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A total solar eclipse will occur on Monday, August 21, 2017
Up to 1 million visitors are expected to come to Oregon to view the eclipse. The path of total solar eclipse, where the moon will completely cover the sun, crosses through Oregon starting near Lincoln City and ending just north of Ontario. The Oregon Health Authority is working with partners across the state to ensure the health and safety of all Oregonians and visitors during the eclipse.
Check out the resources below or contact the Public Health Division if you have questions.
Protect your eyes
Oregon’s eye experts at the Oregon Academy of Ophthalmology have information on how to protect your eyes during the eclipse.
More: Visit OregonEyePhysicians.org
Practice food safety to avoid food poisoning and illness
Grill Safely (pdf) | Español (pdf)
Planning to sell food during the eclipse?
You must be licensed to provide food to the public.
Know before you go
Food carts and pop-up food vendors are common at large events. Many will be licensed, but some may not. Before you take your first bite:
Protect yourself when eating out (pdf)
Power outages and food safety
Watch this video for food safety tips when the power is out
More: Food safety
Stay cool. Stay hydrated. Stay informed.
Heat-related illnesses are serious and one, heat stroke, can be deadly.
More: Heat-related illness
Plan ahead to stay safe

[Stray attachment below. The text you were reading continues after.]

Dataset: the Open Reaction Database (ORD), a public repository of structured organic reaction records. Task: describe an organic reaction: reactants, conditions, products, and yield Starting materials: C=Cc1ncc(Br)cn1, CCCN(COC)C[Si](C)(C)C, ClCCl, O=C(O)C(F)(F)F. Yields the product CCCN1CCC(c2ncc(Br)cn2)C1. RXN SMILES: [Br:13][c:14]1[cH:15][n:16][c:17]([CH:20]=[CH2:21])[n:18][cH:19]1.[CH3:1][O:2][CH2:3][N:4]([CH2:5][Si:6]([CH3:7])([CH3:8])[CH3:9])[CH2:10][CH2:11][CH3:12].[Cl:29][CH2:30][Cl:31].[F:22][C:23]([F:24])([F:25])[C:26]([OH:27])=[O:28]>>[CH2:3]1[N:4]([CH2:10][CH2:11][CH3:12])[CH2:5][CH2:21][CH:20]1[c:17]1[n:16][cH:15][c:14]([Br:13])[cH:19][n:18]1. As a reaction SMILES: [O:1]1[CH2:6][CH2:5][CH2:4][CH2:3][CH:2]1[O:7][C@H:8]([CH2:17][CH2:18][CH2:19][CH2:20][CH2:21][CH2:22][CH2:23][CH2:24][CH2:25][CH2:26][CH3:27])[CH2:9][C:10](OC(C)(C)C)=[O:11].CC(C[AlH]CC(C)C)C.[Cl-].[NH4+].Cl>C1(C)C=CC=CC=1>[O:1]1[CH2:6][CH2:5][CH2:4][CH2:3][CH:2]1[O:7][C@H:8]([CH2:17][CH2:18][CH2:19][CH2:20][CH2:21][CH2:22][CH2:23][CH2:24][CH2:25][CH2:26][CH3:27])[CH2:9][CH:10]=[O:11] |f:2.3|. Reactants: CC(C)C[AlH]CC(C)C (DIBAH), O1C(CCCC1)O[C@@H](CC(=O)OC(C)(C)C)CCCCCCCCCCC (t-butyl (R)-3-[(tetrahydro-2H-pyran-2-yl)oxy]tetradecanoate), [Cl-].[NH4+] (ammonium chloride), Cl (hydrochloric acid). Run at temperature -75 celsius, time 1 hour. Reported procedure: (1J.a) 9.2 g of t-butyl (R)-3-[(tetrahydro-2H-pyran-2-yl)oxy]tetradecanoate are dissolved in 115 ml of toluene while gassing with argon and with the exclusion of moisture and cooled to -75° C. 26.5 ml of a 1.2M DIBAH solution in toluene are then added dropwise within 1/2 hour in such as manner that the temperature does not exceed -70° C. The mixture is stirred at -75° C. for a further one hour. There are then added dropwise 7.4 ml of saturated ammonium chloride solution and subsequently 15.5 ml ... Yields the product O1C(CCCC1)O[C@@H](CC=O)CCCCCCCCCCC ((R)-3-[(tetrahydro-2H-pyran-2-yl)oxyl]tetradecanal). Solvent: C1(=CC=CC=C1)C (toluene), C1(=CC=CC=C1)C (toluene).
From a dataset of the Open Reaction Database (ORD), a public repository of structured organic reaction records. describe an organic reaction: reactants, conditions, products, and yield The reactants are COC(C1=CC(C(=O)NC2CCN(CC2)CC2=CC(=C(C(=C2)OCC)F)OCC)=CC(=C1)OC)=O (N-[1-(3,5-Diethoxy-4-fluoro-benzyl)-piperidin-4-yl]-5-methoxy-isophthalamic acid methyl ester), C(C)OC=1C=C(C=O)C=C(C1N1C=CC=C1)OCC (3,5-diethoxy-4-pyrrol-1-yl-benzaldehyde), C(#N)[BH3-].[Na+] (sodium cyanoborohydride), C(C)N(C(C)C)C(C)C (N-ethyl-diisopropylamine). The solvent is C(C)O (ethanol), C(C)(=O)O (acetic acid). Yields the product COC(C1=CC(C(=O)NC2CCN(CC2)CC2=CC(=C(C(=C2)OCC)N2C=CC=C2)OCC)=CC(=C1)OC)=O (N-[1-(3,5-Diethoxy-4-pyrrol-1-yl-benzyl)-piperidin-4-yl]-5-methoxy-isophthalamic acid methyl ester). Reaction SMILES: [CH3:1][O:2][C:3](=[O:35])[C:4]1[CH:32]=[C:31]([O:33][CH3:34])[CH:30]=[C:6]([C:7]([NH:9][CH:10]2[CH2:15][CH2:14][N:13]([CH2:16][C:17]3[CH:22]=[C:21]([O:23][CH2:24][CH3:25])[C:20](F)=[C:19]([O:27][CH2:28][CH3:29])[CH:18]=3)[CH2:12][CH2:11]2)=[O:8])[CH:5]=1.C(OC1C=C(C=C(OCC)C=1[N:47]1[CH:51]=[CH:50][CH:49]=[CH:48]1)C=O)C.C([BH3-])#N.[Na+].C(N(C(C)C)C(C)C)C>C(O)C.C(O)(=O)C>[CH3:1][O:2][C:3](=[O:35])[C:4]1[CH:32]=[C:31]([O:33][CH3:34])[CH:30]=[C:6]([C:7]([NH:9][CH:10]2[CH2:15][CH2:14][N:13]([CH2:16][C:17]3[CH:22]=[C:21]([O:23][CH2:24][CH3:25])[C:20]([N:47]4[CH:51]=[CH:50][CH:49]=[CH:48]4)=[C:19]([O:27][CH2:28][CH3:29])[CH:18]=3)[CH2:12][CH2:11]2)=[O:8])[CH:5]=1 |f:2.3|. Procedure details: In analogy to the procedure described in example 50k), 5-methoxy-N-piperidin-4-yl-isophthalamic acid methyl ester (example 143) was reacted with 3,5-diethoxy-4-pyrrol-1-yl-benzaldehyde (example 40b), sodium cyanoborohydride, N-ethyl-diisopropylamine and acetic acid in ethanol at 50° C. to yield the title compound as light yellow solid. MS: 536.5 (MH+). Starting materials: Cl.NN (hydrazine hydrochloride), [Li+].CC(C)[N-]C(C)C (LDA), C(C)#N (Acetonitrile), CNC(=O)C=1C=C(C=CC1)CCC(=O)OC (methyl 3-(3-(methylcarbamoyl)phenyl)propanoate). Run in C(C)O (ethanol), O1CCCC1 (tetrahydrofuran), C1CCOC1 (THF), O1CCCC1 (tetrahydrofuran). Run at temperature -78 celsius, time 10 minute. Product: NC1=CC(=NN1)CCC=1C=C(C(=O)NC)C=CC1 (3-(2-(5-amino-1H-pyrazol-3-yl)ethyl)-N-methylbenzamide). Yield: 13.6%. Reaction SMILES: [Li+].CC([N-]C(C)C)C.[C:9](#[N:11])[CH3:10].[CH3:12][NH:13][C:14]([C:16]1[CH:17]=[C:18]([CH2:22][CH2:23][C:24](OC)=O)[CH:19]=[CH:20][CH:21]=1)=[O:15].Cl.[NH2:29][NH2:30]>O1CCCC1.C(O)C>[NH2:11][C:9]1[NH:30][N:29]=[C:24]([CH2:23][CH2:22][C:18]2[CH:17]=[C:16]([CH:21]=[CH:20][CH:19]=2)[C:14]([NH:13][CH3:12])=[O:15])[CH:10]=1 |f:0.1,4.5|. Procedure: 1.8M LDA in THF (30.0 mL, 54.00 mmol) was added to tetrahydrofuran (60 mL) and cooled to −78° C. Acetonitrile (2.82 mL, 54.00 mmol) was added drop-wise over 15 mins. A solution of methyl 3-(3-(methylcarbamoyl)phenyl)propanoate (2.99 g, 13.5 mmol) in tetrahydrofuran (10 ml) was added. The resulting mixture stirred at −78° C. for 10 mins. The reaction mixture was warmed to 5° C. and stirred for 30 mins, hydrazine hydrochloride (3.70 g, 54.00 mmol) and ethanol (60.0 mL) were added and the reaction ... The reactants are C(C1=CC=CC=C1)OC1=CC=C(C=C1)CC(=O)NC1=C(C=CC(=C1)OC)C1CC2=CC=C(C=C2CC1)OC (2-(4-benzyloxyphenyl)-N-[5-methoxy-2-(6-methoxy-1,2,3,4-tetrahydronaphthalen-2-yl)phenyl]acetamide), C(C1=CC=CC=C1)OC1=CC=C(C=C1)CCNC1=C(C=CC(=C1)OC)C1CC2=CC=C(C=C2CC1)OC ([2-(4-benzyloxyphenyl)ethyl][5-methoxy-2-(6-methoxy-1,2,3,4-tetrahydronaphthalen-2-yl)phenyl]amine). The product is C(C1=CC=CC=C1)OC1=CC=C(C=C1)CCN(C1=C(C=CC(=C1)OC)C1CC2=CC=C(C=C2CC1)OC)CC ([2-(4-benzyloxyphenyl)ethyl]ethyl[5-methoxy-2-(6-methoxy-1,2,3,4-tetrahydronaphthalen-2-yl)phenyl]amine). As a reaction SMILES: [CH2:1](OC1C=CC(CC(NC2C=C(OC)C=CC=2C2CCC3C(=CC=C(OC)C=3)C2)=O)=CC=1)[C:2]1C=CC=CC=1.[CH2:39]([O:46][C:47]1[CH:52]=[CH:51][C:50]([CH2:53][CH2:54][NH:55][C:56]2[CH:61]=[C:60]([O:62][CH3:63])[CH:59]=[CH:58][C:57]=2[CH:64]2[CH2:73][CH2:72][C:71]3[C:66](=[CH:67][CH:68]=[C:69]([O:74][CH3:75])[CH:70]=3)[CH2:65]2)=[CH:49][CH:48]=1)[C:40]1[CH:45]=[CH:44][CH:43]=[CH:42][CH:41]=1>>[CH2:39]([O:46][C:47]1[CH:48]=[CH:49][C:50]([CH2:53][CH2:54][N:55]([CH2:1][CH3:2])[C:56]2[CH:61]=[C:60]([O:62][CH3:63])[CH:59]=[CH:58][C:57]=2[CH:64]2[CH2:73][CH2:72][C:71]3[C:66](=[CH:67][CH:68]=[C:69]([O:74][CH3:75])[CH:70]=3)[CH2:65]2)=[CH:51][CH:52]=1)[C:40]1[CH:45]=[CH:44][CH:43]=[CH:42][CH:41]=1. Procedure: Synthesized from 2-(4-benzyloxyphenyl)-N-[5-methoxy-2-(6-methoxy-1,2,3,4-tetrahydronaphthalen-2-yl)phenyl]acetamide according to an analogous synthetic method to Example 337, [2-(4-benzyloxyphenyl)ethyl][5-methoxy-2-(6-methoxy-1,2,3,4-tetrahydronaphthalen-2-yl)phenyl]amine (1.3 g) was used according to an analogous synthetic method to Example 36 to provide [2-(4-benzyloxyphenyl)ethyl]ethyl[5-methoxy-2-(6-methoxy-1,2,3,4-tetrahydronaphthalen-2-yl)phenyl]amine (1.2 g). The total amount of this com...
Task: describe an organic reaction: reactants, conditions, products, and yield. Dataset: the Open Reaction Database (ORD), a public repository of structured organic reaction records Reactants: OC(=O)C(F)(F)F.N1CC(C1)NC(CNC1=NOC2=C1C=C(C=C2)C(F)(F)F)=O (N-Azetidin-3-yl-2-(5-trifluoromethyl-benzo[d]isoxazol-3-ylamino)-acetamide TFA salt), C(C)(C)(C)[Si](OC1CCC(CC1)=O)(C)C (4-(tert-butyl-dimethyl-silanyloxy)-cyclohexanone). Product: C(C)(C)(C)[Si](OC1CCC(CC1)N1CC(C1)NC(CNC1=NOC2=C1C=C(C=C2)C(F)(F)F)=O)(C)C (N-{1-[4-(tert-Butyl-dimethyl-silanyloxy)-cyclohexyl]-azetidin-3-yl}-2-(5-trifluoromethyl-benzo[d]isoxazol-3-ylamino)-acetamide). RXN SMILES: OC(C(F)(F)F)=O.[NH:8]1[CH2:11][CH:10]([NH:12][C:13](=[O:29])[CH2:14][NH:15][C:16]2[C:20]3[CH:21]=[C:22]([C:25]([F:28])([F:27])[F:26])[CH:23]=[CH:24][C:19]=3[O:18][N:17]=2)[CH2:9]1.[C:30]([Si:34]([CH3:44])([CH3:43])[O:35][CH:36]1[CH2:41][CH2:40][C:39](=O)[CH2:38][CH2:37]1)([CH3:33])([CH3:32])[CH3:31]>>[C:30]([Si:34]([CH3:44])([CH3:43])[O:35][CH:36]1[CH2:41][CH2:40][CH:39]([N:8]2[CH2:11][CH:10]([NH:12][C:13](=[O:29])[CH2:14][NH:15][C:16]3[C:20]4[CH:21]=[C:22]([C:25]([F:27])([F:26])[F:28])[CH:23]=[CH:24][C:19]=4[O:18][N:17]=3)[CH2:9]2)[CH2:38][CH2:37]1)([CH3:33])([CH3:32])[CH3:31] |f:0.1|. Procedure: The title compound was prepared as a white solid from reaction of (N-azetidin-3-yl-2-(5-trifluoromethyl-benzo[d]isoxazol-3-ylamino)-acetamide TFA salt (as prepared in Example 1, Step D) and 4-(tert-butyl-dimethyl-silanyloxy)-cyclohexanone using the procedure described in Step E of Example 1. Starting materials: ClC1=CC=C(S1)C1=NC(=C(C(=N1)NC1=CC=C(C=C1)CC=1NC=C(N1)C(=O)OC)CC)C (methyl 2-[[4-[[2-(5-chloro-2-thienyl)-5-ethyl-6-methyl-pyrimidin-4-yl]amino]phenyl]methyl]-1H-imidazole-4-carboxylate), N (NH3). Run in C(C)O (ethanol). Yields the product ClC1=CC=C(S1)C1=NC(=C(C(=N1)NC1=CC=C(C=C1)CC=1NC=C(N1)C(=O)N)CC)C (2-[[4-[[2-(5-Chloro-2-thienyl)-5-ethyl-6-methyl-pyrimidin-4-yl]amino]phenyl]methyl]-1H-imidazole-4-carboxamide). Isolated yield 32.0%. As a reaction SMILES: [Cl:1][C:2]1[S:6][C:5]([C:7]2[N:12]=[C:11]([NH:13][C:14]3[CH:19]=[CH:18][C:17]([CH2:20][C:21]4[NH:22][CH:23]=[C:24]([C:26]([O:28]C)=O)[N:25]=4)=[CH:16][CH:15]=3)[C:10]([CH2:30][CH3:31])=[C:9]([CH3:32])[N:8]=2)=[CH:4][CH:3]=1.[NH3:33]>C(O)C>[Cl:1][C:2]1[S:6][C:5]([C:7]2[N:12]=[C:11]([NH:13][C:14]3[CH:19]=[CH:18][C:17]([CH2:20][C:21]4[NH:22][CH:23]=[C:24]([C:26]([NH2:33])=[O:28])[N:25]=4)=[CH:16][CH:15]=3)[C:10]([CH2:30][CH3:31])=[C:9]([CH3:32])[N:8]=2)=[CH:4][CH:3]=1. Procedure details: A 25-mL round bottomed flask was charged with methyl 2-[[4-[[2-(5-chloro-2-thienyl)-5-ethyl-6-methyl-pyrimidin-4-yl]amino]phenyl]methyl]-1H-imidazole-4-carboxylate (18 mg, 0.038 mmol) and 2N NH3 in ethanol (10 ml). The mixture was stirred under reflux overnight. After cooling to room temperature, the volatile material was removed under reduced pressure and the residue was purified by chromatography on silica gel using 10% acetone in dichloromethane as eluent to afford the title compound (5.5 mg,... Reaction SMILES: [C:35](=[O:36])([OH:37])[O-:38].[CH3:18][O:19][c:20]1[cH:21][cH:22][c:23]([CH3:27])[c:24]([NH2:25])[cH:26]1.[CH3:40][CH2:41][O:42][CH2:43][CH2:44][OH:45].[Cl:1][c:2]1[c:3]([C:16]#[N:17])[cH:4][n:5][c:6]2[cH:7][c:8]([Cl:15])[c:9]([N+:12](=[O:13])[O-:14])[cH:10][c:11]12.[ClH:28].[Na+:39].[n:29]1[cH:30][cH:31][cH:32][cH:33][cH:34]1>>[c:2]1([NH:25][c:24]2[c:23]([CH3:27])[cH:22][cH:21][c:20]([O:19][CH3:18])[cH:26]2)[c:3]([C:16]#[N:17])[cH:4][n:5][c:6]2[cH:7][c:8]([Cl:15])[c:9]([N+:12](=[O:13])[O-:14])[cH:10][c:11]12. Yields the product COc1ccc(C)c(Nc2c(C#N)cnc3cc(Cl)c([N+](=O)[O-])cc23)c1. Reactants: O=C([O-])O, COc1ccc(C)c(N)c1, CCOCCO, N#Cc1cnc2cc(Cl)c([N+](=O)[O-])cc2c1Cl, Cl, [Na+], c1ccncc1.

More: Recreational advisories in Oregon
We expect large crowds during the eclipse, and access to hygiene may be limited. Disease can spread more easily in these conditions.
Help protect yourself and others by practicing good hygiene:
More: Safe camping, hiking and travel
Be prepared for an emergency
Traffic may slow down first responders. Make sure you have emergency supplies like a first aid kit and a 3-day supply of food, water and any medications that you need.
More: Preparedness tools
Key contacts for health care partners
Crisis and Emergency Risk Communication (CERC)
The Oregon Health Authority has existing Crisis and Emergency Risk Communication toolkits that may be useful during the Eclipse season.
Wildfire Smoke and Extreme Heat toolkits are available and include translations into Spanish, Russian, Simplified Chinese, Vietnamese and Somali. Visit our CERC web page to download materials.
Additional toolkits are under development for Fecal-Oral, Airborne Droplet and Contact Droplet outbreaks. These are not yet finalized and ready for publication. However, if you need support in disease communication, please contact the Acute and Communicable Disease section for assistance.
Note: Key health education messages and resources for the public on topics that are most relevant statewide can be found in the “For the public” section of this webpage.
Public health education resources from the Oregon Health Authority (OHA), the Centers for Disease Control and Prevention (CDC) and the Oregon Poison Center are available. Links provided below provide expanded health education resources for some statewide health concerns. Other resources provided here address concerns that may be more regionally relevant like recreational, beach, and water related health and snake bites.
Beach and water-related health
Oregon Poison Center resources
More generalized hazard information
Oregon Department of Forestry
Oregon Department of Transportation
Oregon Office of Emergency Management
Oregon State Parks
Oregon State Police
Frequently asked questions
English (pdf)Spanish (pdf)Japanese (pfd)
Traffic information Call 511TripCheck.com
Poison center help 1-800-222-1222Oregon Poison Center
Emergencies Call 911
General informationCall 211
View NASA's eclipse maps
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